CCGs are being told by NHS England to commission services to ensure that no patient has to go to A&E because they could not get a GP appointment, as part of a series of interventions to relieve the urgent care crisis.
The diktat from NHS England is one of eight recommendations coming as a result of medical director Sir Bruce Keogh’s urgent and emergency care review aimed at alleviating pressure on urgent care services, and also calls on commissioners to have arrangements in place with primary care for falls prevention and treatment.
There is no indication how CCGs should ensure that no patient attends A&E due to a lack of GP access, but they were told to submit their plans to carry out these requirements by yesterday.
It comes amid a move by the Government to create seven-day GP services, party in a bid to cut down on A&E attendances.
GP leaders criticised the move, stating that linking a lack of GP access to A&E attendance was ‘perpetuating myths’ about urgent care pressures.
In the first part of the Keogh Review to be rolled out, NHS England sent a letter to CCGs on 28 April stating a series of measures CCGs should be implementing, including:
- Ensuring ‘no patient should have to attend A&E as a walk in because they have been unable to secure an urgent appointment with a GP’;
- ‘Each care home should have arrangements with primary care, pharmacy and falls services for prevention and response training, to support management falls without conveyance to hospital’;
- ‘A common clinical advice hub between NHS 111, ambulance services and out-of-hours GPs should be considered’.
The letter said NHS England was ‘now emerging from what has been a very challenging winter for urgent and emergency care’.
It added that it was ‘clear that CCGs need to include year-round resilience planning, with an additional specific focus on winter’ and it is therefore ‘crucial that CCGs commission enough activity to deal with demand’.
NHS England called on CCGs to submit plans, but said that CCGs will be expected to transform urgent care services, adding: ‘Detailed guidance to support this is being developed, and we will write to the system again regarding next steps in due course.’
But GPC urgent care lead Dr Charlotte Jones said that asking CCGs to ensure patients do not go to A&E was ‘perpetuating myths’ about urgent care pressures.
She said: ‘It fails to recognise the sheer volume of work and pressures facing general practice at the minute. It perpetuates the myths that there are significant numbers turning up at A&E who should have accessed their GP. Let’s not forget it is up to practices how they determine how they manage unscheduled care needs of their population.’
However, she added that the clinical hub was an ‘eminently sensible suggestion’, although it must take into account that out-of-hours GPs ‘would normally be working in other parts of out of hours or unscheduled care’, so could affect the workforce.
The Keogh review, which was set up in 2013, previously suggested GPs offer more same-day telephone appointments to handle urgent patient needs.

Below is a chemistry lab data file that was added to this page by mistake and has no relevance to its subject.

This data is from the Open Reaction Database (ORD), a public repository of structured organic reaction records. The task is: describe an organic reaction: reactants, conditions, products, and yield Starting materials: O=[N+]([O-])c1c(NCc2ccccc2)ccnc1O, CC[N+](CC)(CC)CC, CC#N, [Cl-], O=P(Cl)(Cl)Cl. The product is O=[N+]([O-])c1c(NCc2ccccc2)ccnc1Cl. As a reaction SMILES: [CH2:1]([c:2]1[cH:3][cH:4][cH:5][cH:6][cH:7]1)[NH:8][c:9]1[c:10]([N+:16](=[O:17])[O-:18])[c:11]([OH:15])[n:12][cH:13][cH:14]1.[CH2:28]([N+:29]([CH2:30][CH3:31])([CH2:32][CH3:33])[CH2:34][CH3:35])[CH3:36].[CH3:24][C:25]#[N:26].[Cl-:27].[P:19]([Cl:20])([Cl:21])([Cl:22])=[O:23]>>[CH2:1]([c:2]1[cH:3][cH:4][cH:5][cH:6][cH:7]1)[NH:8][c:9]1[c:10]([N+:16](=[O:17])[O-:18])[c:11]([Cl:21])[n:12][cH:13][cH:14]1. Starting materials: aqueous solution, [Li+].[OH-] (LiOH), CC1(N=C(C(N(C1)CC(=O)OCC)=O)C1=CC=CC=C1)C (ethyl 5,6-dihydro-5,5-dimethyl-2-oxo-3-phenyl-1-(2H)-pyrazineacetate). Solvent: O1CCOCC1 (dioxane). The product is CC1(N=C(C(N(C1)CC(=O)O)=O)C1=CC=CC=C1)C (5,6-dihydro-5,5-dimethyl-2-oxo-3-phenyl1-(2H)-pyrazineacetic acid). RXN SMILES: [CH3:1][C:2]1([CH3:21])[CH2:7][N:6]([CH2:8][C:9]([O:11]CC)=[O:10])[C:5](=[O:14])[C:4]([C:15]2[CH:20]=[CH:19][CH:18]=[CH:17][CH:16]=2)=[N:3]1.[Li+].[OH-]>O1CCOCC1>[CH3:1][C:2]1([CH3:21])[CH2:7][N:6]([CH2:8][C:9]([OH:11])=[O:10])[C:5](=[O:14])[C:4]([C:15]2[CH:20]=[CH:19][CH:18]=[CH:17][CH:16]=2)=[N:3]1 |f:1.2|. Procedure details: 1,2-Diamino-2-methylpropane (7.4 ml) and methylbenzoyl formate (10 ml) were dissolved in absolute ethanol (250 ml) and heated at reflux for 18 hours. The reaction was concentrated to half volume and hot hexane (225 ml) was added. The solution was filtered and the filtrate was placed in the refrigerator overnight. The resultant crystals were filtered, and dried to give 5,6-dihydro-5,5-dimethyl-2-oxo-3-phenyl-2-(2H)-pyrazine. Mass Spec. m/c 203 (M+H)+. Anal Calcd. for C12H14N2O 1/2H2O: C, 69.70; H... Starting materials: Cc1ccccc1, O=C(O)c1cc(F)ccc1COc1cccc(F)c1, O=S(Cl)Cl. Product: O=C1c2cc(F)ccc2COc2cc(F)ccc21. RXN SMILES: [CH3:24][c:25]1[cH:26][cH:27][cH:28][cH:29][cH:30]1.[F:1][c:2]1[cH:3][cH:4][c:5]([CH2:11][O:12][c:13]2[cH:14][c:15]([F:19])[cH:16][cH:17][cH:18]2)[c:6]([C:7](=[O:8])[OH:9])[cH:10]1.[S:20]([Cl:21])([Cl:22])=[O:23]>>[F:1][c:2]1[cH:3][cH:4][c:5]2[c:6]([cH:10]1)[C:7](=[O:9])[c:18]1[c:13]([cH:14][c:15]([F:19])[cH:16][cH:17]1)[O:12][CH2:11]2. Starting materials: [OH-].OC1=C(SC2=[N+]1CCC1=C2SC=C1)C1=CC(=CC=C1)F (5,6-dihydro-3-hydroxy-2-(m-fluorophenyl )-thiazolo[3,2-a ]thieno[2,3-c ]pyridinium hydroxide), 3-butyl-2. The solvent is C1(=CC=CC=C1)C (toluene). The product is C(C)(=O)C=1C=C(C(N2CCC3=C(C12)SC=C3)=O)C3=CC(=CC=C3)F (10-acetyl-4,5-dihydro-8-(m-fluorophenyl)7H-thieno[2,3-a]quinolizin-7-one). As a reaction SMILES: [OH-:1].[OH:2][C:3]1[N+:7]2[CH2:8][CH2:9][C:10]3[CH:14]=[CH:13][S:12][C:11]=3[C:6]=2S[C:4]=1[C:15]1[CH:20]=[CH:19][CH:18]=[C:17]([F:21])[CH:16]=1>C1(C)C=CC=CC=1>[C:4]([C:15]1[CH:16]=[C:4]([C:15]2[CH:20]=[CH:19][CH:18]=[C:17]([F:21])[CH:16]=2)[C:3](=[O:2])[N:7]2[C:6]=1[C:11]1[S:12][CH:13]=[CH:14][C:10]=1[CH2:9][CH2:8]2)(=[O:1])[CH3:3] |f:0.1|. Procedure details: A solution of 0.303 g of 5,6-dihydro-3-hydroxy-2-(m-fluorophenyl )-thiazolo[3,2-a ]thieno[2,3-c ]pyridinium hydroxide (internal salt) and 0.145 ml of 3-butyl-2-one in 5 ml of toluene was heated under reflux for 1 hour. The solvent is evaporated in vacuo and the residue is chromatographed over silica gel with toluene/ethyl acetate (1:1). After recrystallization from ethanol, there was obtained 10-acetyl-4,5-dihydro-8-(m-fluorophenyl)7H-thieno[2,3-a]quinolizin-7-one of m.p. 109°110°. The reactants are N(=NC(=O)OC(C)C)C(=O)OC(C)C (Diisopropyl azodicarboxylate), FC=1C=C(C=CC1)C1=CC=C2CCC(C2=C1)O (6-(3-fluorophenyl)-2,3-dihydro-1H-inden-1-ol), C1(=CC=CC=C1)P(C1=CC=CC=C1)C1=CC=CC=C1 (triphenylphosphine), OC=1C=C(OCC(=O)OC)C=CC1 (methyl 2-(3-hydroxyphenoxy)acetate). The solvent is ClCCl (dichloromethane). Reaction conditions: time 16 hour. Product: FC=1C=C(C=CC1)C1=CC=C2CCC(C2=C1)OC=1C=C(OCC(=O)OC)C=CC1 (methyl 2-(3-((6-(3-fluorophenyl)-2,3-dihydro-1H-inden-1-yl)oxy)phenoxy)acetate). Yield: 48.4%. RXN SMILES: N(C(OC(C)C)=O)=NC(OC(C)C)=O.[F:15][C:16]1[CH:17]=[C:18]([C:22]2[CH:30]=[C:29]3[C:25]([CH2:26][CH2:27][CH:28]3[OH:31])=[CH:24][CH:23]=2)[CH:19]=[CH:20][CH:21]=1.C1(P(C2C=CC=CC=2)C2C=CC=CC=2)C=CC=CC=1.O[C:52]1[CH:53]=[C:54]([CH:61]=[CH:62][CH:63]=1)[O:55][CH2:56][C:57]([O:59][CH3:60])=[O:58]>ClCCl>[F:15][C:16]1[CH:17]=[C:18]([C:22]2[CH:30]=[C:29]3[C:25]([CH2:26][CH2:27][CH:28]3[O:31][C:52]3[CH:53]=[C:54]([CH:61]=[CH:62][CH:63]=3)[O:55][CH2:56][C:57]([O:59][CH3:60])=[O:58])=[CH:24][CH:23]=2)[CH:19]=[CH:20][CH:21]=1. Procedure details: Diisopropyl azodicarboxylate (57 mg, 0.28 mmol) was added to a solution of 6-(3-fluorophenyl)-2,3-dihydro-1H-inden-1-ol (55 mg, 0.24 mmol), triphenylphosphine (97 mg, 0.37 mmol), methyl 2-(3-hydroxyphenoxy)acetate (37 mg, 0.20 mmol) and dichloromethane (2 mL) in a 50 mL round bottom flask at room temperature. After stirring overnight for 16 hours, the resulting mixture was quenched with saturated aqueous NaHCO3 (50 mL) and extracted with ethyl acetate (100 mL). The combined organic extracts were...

NHS England’s eight high-impact urgent care actions
- No patient should have to attend A&E as a walk in because they have been unable to secure an urgent appointment with a GP. This means having robust services from GP surgeries in hours, in conjunction with comprehensive out-of-hours services.
- Calls categorised as Green calls to the ambulance 999 service and NHS 111 should have the opportunity to undergo clinical triage before an ambulance or A&E disposition is made. A common clinical advice hub between NHS 111, ambulance services and out-of-hours GPs should be considered.
- The local Directory of Services supporting NHS 111 and ambulance services should be complete, accurate and continuously updated so that a wider range of agreed dispositions can be made.
- SRGs should ensure the use of See and Treat in local ambulance services is maximised. This will require better access to clinical decision support and responsive community services.
- Around 20-30% of ambulance calls are due to falls in the elderly, many of which occur in care homes. Each care home should have arrangements with primary care, pharmacy and falls services for prevention and response training, to support management falls without conveyance to hospital where appropriate.
- Rapid Assessment and Treatment should be in place, to support patients in A&E and Acute Medical Units to receive safer and more appropriate care as they are reviewed by senior doctors early on.
- Daily review of in-patients through morning ward or board rounds, led by a consultant/senior doctor, should take place seven days a week so that hospital discharges at the weekend are at least 80% of the weekday rate and at least 35% of discharges are achieved by midday throughout the week. This will support patient flow throughout the week and prevent A&E performance deteriorating on Monday as a result of insufficient discharges over the weekend.
- Many hospital beds are occupied by patients who could be safely cared for in other settings or could be discharged. SRGs will need to ensure that sufficient discharge management and alternative capacity such as discharge-to-assess models are in place to reduce the DTOC rate to 2.5%. This will form a stretch target beyond the 3.5% standard set in the planning guidance.
Source: NHS England